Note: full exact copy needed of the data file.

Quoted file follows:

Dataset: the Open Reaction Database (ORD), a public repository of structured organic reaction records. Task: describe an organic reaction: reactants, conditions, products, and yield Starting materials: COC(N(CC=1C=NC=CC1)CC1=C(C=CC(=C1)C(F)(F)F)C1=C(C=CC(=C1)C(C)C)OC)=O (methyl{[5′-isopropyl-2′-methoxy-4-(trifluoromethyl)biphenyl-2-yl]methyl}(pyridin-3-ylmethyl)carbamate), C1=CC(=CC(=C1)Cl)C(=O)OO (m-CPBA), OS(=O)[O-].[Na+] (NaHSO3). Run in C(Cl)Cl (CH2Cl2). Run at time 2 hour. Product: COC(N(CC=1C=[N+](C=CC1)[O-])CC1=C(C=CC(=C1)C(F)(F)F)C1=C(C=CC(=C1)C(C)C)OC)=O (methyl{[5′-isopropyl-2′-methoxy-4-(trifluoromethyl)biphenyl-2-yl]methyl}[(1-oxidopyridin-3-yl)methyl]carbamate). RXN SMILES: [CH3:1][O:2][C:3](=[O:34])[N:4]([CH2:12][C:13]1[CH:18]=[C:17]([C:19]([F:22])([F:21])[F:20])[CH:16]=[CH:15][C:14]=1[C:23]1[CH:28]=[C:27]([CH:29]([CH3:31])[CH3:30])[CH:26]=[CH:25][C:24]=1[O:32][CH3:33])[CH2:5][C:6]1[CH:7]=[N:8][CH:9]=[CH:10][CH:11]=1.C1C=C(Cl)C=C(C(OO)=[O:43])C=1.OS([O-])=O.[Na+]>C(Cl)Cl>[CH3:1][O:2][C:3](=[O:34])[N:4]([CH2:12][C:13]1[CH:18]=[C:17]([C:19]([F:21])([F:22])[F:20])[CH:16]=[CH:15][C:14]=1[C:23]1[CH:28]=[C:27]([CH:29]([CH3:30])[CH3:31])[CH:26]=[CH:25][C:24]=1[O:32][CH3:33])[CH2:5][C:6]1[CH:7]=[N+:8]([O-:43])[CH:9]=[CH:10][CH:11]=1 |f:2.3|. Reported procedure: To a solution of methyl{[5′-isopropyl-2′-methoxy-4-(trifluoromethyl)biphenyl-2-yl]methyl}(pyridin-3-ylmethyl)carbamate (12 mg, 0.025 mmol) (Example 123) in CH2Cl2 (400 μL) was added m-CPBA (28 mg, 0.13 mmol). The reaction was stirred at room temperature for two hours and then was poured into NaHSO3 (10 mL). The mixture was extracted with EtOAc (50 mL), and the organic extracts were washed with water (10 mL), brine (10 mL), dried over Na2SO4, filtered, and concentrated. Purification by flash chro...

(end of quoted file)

Dataset: the Open Reaction Database (ORD), a public repository of structured organic reaction records. Task: describe an organic reaction: reactants, conditions, products, and yield Starting materials: COC(N(CC=1C=NC=CC1)CC1=C(C=CC(=C1)C(F)(F)F)C1=C(C=CC(=C1)C(C)C)OC)=O (methyl{[5′-isopropyl-2′-methoxy-4-(trifluoromethyl)biphenyl-2-yl]methyl}(pyridin-3-ylmethyl)carbamate), C1=CC(=CC(=C1)Cl)C(=O)OO (m-CPBA), OS(=O)[O-].[Na+] (NaHSO3). Run in C(Cl)Cl (CH2Cl2). Run at time 2 hour. Product: COC(N(CC=1C=[N+](C=CC1)[O-])CC1=C(C=CC(=C1)C(F)(F)F)C1=C(C=CC(=C1)C(C)C)OC)=O (methyl{[5′-isopropyl-2′-methoxy-4-(trifluoromethyl)biphenyl-2-yl]methyl}[(1-oxidopyridin-3-yl)methyl]carbamate). RXN SMILES: [CH3:1][O:2][C:3](=[O:34])[N:4]([CH2:12][C:13]1[CH:18]=[C:17]([C:19]([F:22])([F:21])[F:20])[CH:16]=[CH:15][C:14]=1[C:23]1[CH:28]=[C:27]([CH:29]([CH3:31])[CH3:30])[CH:26]=[CH:25][C:24]=1[O:32][CH3:33])[CH2:5][C:6]1[CH:7]=[N:8][CH:9]=[CH:10][CH:11]=1.C1C=C(Cl)C=C(C(OO)=[O:43])C=1.OS([O-])=O.[Na+]>C(Cl)Cl>[CH3:1][O:2][C:3](=[O:34])[N:4]([CH2:12][C:13]1[CH:18]=[C:17]([C:19]([F:21])([F:22])[F:20])[CH:16]=[CH:15][C:14]=1[C:23]1[CH:28]=[C:27]([CH:29]([CH3:30])[CH3:31])[CH:26]=[CH:25][C:24]=1[O:32][CH3:33])[CH2:5][C:6]1[CH:7]=[N+:8]([O-:43])[CH:9]=[CH:10][CH:11]=1 |f:2.3|. Reported procedure: To a solution of methyl{[5′-isopropyl-2′-methoxy-4-(trifluoromethyl)biphenyl-2-yl]methyl}(pyridin-3-ylmethyl)carbamate (12 mg, 0.025 mmol) (Example 123) in CH2Cl2 (400 μL) was added m-CPBA (28 mg, 0.13 mmol). The reaction was stirred at room temperature for two hours and then was poured into NaHSO3 (10 mL). The mixture was extracted with EtOAc (50 mL), and the organic extracts were washed with water (10 mL), brine (10 mL), dried over Na2SO4, filtered, and concentrated. Purification by flash chro...